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School Exclusion

The 1993 Education Act changed the law on exclusions - the official term for being suspended or expelled.

Now only two kinds of exclusion are permitted:

A fixed term exclusion for a specific number of school days. Under this option a pupil cannot be excluded for a period totalling more than fifteen school days in one term.

A permanent exclusion The 1993 Act abolished the category of indefinite exclusion. A headteacher can also send your child home from school - perhaps because of the way your child is dressed or because your child is sick. This is not the same as an exclusion.

Although the Education Act is clear on the kinds of exclusions which can take place, there is no law which says which offences lead to an exclusion. This is left to the judgement of individual head teachers. The law does not set out school rules, so each school has its own.

Each school should have a set Behaviour Policy and a set Exclusion Policy which should be available to all parents to view or copies available if parents wish to take a copy home.

In a school the people finally responsible for behaviour are the headteacher and the governors. (School rules must not infringe the 1976 Race Relations Act and the 1975 Sex Discrimination Act.)

According to the Department for Education and Skills (DfES) guidelines, exclusions should be used sparingly, in response to serious breaches of school policy or law. Permanent exclusion must be used as a last resort. All the facts should be taken into account including the pupil's age, previous record, health and other relevant issues before the head teacher makes a decision to exclude someone.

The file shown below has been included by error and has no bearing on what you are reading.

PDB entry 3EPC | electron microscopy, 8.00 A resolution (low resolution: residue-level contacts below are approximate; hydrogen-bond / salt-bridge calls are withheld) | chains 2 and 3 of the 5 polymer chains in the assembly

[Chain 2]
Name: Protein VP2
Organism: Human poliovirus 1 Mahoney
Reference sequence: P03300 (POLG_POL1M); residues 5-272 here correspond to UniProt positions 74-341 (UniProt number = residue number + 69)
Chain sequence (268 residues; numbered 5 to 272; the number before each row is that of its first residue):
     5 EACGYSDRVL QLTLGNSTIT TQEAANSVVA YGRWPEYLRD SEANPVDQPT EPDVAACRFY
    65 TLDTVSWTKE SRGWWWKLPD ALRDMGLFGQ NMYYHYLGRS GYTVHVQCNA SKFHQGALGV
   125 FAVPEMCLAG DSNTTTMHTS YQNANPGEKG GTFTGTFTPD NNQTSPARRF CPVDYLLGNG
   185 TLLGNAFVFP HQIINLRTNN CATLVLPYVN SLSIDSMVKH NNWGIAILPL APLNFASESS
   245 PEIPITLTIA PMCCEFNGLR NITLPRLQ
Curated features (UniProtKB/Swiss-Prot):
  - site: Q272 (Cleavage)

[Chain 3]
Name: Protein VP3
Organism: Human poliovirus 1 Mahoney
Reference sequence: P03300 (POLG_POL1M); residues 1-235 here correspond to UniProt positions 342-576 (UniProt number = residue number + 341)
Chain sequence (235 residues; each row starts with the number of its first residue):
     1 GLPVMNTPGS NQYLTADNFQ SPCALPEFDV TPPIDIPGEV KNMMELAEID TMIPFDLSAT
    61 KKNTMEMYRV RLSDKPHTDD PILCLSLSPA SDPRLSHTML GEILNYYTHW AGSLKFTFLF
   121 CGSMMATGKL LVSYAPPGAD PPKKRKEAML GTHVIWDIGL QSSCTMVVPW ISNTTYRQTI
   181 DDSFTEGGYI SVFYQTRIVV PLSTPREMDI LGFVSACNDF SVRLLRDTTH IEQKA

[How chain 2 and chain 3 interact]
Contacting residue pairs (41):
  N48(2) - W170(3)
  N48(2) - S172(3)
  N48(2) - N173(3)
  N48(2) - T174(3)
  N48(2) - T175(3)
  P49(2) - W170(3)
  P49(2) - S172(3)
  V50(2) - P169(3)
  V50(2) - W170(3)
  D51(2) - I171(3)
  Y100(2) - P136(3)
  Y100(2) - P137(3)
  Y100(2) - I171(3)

The guidelines also specify the following:

Exclusion is not appropriate if pupils dress in a certain way for religious or cultural reasons. 'To exclude in such circumstances might constitute unlawful indirect discrimination under the Race Relations Act 1976'.

Exclusion is not appropriate for things like not doing homework or not bringing dinner money (if this happens on an occasional basis).

Exclusion is not an appropriate response to non-attendance - in other words truancy. If your child fails to attend school regularly the school should work closely with the Education Welfare Service to sort out the problem without excluding your child.

Pregnancy is not a reason to exclude a pupil. It may be advisable to have a period of education away from school (e.g. home tuition), but this is not related to an exclusion.

Schools can detain pupils after school finishing time without the consent of a parent, but are required to give at least 24 hours written notice.

If a headteacher wants to exclude your child, there are certain procedures he or she must follow.



adders.org 2004



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